Here is a great example of error proofing that I’ve never seen before. It’s springtime, so my allergies have been killing me, especially after mowing the lawn on Saturday. I went and got a prescription for Allegra and received the new generic equivalent.
Walgreens put a diagram on the information sheet that allows you to confirm that you have the right pills, which is especially helpful here because the generic doesn’t have an Allegra logo on there.
Walgreens should almost draw more attention to the purpose of the diagram. I can confirm that I was given a round peach colored pill of that size. I can also confirm that it says “93” on one side and “7253” on the other. I know I have the right pill.
It’s not ultimate error proofing. That would be on the pharmacy side, anything they would have in place to make sure the pharmacist couldn’t give me the wrong pill. Maybe they have standard work that says they have to confirm the pills against this printout.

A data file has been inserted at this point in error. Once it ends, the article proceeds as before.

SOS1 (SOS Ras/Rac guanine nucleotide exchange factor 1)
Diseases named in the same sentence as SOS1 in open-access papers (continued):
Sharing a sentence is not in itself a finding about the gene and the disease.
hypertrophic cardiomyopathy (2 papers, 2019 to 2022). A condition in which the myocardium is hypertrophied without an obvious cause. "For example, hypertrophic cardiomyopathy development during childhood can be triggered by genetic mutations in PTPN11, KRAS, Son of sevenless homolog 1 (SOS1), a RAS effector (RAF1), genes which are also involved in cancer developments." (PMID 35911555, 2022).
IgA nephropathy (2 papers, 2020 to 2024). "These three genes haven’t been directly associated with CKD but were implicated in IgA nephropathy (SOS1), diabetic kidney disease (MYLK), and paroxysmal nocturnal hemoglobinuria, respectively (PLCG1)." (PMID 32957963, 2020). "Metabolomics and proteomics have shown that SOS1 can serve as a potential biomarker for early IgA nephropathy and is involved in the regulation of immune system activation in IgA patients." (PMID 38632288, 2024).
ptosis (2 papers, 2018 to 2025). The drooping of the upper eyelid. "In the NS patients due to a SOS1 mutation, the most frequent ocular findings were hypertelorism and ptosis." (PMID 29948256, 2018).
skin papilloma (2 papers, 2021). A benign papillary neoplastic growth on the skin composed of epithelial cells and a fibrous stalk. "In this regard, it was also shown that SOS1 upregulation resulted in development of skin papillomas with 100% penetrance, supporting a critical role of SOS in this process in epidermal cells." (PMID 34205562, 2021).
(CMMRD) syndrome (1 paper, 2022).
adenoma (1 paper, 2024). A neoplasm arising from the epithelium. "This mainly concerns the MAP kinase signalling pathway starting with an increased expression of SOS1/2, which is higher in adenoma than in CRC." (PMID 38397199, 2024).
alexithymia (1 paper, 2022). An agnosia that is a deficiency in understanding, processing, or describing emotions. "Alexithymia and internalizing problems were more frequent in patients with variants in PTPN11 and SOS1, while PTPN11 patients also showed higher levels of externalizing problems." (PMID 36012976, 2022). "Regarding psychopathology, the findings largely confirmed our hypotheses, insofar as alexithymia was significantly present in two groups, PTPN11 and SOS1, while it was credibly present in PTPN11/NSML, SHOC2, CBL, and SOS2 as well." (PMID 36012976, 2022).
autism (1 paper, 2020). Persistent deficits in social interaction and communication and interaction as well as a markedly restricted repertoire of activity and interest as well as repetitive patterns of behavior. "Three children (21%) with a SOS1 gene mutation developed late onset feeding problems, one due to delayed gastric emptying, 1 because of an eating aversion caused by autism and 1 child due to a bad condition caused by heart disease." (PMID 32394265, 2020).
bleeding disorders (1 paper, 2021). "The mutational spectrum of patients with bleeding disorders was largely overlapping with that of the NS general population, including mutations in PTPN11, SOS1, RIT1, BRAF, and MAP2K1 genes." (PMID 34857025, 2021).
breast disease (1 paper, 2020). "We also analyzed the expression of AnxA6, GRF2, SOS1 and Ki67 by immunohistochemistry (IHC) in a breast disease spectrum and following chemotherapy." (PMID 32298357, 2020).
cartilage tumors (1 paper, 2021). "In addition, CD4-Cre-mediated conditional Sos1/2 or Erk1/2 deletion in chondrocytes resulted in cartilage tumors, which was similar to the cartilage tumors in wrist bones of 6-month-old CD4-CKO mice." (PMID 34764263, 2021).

It’s scary, but there are some medical expert estimates that say about 3% of all prescriptions are wrong (at hospitals or drugstores), which includes wrong pill or wrong dosage.
Walgreens should really have a huge page that says “HEY CUSTOMER! Double check that we gave you the right pill!!!” That would probaby be bad for business though.
A good tip for everyone…. double check anything you get from the drug store. They aren’t perfect… they’re human after all.
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